Ramani Reddy is a cancer survivor who has seen some of the most difficult situations any woman could face in life and come out of it fighting hard to get and maintain her equilibrium. She manages all her financial and personal matters single-handedly. Both her children are in the USA and her twice a year visits to them is on hold right now. Her mother and grandfather were well known doctors. Her father is a nonagenarian and still keeps his hand in medicine. Her family members are in the medical field and she has seen the impact of the virus first hand in lives of doctors. She writes:

BEST ..Since the first Lockdown on March 22nd, I learnt the true meaning of “Thehraav” or remaining Calm! I observed that within the first 6 weeks itself that there are more varieties of birds in my trees and my foliage is cleaner and greener in the absence of pollution! I learnt that I can live with myself all alone, without another human being entering my home for 2 whole months! Most poignantly, I found some rare Treasures among my friends, who made it their mission to check on me, talk to me, share yummy treats, send me communications by email, whatsapp and other means of “Sandesa” (messages/news), just to reinforce the sentiment that they care for me!

5 years would probably see a healthy and rejuvenated Mother Earth! This is a Correction from The Powers that Be in the True Sense!

WORST..The Psychological Impact would be the first obvious damage followed by the Economic Downturn! People will buckle under the absence of human to human contact! I am a complete socially interactive human! I thrive on it! I can feel the palpable dejection setting in, at times quite impactfully! I try really hard to shake myself out of its vicelike grip!

Economic Meltdown is something we haven’t even addressed! We are busy trying to stay Alive! We have to brace ourselves to accept the inevitable!

PROBABLE..Everything is dependent on this Miracle that is being eagerly looked forward to..the vaccine for Covid 19!

Next, hopefully we as a Nation will learn to make ‘Swatccha Bharath’ (Clean India) an Anthem for Future Generations. Public hygiene continues to be a victim in our country!

We will most definitely treasure relationships more carefully!

Bond deeply with our elders, parents and children and friends! 

Realise that acquisitions do not matter at all, when your Life’s breath is at the Mercy of an invisible Virus!!

Priorities undergo a Huge Correction!

A loud Shoutout to our PM, ‘Make healthcare more affordable and subsidised for the above 60’s population in our Nation’! India is the only country where Insurance companies baulk at the idea of having a plan for people above 60 years of age!

Mera Bharath is indeed not so Mahaan!! (A political manifesto to make India a great nation)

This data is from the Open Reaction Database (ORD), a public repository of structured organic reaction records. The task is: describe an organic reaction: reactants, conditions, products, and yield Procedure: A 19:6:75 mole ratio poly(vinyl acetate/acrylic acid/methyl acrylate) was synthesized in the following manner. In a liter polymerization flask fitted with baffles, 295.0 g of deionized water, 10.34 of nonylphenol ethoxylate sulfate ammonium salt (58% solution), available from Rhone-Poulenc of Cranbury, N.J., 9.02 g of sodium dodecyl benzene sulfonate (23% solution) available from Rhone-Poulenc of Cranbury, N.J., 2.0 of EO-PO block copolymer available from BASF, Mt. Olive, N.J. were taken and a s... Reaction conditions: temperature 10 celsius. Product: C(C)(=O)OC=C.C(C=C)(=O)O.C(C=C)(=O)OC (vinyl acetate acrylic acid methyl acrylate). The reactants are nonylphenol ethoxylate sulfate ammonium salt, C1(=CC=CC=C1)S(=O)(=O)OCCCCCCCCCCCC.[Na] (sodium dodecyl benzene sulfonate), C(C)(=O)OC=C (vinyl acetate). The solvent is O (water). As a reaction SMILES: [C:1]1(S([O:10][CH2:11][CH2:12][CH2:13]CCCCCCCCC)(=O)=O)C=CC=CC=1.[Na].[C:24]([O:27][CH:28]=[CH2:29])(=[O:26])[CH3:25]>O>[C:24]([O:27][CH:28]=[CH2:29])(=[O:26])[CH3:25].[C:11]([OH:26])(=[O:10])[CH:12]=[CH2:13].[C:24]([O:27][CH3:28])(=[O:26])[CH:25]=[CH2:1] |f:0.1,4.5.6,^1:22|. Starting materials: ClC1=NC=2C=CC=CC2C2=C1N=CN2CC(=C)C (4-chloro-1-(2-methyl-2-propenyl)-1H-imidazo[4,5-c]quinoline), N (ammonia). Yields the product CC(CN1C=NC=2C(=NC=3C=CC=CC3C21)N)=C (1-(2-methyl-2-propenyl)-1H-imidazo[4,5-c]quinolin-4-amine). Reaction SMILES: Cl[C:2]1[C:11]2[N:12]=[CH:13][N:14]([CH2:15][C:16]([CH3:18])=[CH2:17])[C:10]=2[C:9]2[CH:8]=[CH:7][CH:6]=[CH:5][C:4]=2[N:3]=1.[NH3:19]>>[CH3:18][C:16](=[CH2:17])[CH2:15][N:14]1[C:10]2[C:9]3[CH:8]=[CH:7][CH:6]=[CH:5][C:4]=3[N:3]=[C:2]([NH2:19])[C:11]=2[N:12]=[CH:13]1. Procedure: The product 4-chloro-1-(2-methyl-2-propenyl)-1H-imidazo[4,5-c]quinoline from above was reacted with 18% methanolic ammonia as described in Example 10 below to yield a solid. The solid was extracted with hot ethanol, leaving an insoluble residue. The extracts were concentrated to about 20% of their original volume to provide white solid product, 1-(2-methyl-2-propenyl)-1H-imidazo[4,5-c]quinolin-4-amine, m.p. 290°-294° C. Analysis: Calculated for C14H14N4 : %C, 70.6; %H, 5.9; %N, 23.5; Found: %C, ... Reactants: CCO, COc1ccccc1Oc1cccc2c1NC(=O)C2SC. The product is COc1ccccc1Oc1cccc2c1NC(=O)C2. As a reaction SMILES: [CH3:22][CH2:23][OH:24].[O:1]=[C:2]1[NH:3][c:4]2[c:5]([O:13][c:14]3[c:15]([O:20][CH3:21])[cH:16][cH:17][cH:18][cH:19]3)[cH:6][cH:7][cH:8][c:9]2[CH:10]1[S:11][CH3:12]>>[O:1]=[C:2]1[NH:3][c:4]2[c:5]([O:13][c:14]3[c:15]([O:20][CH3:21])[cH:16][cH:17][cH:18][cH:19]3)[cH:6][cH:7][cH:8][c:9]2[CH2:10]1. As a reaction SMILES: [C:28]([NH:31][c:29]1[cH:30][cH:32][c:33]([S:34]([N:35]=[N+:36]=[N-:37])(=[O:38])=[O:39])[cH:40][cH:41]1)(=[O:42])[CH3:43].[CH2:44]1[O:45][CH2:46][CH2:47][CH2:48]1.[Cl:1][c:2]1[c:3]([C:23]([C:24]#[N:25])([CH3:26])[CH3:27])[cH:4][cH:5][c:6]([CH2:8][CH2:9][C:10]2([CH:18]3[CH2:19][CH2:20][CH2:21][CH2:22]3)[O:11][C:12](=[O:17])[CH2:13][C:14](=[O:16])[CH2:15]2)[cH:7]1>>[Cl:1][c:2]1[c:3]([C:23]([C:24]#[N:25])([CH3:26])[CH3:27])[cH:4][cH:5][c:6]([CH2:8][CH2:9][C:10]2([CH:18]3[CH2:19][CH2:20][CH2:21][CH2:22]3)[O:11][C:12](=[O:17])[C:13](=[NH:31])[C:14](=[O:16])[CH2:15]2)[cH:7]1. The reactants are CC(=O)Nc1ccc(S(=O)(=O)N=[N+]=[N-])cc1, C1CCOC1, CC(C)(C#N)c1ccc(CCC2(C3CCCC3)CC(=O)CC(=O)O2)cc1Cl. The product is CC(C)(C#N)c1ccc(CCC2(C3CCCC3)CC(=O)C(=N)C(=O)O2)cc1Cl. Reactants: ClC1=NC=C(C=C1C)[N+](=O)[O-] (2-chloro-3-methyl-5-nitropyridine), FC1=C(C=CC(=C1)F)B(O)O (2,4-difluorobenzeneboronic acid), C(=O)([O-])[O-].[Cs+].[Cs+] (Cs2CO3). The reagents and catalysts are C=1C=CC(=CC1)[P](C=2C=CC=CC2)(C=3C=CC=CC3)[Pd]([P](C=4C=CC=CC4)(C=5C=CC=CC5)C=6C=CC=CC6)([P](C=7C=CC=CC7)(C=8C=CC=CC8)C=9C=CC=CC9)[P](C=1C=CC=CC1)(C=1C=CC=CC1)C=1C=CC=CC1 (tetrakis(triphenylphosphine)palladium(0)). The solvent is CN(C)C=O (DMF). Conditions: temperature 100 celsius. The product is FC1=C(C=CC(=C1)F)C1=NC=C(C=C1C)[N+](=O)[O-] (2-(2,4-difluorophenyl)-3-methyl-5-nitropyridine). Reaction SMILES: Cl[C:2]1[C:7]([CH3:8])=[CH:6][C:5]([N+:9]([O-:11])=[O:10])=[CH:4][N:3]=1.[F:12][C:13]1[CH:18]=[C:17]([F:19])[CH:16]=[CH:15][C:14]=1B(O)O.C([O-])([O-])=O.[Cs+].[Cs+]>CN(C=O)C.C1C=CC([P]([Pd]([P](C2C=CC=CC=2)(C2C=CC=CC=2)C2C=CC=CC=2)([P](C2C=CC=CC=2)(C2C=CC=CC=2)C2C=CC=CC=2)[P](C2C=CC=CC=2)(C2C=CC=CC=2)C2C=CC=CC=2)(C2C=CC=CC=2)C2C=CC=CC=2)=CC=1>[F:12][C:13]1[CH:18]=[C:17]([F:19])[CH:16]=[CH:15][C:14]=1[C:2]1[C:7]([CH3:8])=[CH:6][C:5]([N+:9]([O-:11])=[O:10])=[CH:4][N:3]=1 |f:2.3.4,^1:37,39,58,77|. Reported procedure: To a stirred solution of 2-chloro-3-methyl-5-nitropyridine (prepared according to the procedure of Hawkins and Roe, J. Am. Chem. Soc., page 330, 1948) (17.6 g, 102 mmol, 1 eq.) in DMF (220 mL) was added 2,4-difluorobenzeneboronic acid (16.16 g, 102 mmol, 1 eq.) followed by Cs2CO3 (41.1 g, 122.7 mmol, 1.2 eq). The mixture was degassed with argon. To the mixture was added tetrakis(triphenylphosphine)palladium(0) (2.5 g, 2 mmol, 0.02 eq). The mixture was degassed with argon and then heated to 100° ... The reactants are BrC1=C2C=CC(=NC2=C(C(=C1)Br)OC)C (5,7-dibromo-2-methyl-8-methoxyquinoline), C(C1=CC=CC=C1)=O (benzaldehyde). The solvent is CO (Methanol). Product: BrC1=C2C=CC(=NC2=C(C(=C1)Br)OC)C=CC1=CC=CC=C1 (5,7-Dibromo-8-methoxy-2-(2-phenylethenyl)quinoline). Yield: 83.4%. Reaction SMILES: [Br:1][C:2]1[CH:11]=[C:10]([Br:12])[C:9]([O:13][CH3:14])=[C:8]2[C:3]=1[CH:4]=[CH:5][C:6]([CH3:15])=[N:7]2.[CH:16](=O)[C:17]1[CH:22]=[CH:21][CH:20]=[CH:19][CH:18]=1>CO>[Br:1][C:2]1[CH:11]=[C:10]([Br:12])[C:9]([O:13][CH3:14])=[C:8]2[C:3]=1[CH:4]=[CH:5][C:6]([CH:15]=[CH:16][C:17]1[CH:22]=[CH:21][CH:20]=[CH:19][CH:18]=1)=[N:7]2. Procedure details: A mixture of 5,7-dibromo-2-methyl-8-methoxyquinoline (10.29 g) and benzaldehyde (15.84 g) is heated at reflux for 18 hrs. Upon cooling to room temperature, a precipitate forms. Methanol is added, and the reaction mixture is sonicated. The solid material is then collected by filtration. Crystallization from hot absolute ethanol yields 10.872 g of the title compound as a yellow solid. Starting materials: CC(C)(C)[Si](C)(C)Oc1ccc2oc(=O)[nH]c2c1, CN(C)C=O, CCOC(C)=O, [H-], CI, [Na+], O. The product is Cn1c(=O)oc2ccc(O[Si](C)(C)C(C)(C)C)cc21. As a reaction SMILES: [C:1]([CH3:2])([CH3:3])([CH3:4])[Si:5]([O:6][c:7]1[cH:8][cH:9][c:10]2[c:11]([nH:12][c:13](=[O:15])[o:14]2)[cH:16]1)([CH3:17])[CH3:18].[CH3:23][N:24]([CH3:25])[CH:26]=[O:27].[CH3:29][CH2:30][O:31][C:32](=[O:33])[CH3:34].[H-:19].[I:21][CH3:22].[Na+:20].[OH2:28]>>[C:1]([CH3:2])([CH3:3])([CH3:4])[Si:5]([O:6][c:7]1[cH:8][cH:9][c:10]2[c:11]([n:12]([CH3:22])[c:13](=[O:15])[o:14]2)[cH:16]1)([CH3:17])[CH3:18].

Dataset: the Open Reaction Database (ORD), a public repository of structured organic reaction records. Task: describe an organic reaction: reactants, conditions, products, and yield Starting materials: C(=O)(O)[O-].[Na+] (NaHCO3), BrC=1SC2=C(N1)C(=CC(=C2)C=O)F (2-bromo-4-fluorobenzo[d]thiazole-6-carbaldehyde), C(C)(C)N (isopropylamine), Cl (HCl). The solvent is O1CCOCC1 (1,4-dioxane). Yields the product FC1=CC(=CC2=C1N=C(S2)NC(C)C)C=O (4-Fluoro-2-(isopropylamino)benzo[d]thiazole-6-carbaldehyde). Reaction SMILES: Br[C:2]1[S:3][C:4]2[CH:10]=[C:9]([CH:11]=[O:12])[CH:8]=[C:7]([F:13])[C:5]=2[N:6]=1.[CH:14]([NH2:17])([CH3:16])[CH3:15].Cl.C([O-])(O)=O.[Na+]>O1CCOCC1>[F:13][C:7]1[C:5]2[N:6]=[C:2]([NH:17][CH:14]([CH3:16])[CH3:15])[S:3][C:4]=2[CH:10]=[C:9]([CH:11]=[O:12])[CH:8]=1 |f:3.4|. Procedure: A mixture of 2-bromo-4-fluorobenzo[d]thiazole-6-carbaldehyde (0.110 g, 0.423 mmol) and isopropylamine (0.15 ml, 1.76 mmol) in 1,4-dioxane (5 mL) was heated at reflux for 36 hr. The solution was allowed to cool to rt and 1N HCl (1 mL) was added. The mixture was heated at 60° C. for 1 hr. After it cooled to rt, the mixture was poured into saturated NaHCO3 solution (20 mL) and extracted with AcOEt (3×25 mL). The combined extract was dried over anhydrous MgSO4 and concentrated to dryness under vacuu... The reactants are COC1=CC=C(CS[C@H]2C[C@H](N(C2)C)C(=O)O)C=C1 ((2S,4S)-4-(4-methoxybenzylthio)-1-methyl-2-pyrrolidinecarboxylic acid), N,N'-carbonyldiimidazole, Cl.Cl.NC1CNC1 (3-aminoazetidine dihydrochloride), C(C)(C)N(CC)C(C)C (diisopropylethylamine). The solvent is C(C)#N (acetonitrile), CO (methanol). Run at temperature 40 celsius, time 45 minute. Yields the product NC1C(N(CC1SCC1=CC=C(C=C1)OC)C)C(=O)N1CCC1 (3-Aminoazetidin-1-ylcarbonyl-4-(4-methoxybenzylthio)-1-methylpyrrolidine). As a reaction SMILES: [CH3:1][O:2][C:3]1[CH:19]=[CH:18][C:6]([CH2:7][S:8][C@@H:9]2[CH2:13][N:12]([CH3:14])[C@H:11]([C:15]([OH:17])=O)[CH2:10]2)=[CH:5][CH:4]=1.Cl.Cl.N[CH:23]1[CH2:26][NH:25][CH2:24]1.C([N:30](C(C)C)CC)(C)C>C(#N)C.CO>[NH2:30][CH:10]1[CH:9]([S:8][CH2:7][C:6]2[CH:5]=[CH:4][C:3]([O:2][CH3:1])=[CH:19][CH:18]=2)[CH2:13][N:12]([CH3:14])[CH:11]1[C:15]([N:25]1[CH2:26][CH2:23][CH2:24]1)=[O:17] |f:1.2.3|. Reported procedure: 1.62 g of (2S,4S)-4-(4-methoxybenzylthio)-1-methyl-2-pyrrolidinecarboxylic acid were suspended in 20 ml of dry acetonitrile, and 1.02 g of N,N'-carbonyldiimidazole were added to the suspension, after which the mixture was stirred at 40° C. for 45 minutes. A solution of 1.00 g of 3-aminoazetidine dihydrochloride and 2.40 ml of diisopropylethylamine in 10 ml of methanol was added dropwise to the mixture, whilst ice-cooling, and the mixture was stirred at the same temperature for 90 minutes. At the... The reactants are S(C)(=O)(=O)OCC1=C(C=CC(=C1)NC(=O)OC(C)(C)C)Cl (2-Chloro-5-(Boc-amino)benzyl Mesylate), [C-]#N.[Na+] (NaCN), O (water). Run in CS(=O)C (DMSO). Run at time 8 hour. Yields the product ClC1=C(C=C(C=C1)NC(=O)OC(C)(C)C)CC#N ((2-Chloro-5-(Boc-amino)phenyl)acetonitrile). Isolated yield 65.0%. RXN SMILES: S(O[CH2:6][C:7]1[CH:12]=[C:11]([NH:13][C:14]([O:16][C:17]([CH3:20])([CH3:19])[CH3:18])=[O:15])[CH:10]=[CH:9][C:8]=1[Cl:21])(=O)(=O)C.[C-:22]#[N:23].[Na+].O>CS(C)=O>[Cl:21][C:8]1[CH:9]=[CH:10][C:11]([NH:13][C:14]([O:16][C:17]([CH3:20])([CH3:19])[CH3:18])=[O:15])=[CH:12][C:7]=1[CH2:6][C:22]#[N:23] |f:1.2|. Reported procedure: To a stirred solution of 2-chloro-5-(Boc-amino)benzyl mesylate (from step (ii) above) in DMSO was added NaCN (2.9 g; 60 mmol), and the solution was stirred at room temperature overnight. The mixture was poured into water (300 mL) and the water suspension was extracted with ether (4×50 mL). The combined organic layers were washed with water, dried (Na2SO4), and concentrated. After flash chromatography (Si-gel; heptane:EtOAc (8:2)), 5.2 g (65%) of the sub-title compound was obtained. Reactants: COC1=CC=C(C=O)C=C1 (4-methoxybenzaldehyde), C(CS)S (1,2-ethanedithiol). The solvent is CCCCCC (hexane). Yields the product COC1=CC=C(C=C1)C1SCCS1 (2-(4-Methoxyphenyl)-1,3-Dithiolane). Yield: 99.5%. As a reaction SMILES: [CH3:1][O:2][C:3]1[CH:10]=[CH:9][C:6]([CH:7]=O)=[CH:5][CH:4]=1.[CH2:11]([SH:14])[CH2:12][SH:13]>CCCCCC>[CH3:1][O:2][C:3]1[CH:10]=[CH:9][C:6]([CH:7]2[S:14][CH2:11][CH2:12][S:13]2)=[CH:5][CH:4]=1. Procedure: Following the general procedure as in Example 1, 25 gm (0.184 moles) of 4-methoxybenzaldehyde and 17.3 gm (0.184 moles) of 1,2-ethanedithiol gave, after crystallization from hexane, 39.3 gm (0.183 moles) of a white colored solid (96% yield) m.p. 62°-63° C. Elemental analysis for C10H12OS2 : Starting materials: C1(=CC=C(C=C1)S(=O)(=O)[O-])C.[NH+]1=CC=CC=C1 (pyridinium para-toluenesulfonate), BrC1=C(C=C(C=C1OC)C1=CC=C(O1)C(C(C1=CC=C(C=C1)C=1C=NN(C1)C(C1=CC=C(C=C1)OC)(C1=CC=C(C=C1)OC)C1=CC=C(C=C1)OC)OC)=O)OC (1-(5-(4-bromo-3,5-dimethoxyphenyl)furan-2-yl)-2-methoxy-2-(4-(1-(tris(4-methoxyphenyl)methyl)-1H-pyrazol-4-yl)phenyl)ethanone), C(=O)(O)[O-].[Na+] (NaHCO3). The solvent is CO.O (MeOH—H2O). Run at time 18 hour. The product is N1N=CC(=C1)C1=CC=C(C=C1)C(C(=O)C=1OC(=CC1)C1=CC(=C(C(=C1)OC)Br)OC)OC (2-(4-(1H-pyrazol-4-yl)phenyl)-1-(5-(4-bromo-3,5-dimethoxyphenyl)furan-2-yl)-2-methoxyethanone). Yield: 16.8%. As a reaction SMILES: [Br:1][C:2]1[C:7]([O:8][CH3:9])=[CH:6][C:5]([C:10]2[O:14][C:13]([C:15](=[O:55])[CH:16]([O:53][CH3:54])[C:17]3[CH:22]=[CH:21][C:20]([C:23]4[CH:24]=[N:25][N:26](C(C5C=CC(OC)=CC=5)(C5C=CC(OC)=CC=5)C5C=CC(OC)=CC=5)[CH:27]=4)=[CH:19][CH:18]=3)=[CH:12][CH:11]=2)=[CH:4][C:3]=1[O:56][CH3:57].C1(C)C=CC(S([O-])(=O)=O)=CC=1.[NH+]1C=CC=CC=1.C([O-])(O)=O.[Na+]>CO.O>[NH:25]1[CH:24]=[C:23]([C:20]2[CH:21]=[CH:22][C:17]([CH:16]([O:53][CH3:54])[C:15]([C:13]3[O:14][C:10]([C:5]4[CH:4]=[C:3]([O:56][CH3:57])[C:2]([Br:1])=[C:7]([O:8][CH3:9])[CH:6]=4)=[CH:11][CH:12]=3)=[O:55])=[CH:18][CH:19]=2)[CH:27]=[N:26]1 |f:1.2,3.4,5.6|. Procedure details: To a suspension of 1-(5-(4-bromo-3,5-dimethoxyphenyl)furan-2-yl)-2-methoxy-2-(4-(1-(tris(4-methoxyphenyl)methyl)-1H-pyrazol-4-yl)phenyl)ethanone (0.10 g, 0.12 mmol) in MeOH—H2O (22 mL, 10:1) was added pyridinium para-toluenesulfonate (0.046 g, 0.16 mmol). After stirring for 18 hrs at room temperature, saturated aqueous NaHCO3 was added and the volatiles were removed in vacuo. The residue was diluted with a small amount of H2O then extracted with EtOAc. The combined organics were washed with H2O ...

This is my take on this week’s Friday blog post topic suggested by Conrad. The other bloggers who write on the same topic every Friday are Shackman, Conrad, Ramana, Sanjanaah, Gaelikka, Srinivas and Raju.

Please do go over to their respective blogs to see what they say about what they see in the future.

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My Best, Worst and Most Likely Case Predictions for the World in Five Years..NN

My Best, Worst and Most Likely Case Predictions for the World in Five Years

In the corporate world prediction of the future is a routine matter at each stage of doing business. This Crystal ball gazing comes naturally at every decision point. The decision maker wants to know the depth of water before entering a pool. The bigger the business, the more risk averse it is. Risk management is the name of the game. 

In the current Corona environment the focus of all thinking people is centred on what tomorrow holds for them and the world. The projection of all other hitherto, future  critical risk factors like global warming, fuel reserves, pollution, political and economic stability, drug menace, terrorism etc. appear to have suddenly taken a back seat. 

I look into my own Crystal ball and try to see, through the hazy mists of time and place, and try to guess what the world will be like in the next five years.

In the best case scenario the beast called Corona would be behind us, totally conquered and destroyed without any possibility of recurrence. The development of a vaccine for prevention and drugs for treatment will enable this. The number of cases will dip dramatically normal life will resume without any fear or risk of Corona within a year. By normal life one is talking about normal life expectancy. By then of course the personal financial resources would have taken a beating for about 50% of the world’s population due to a number of factors like permanent job losses, erosion of savings if any, medical expenses on self and family, ruined health due to permanent damage to life sustaining organs like lungs, heart, brain, kidneys, liver etc. as a consequence  of Corona. There will also be a drastic reduction in the earnings of wage earners, liquidation of small businesses due to a huge drop in the demand of dispensable and the so called luxury items. A cautious mind-set will prevail. The present tendency to buy on the back of credit cards will diminish.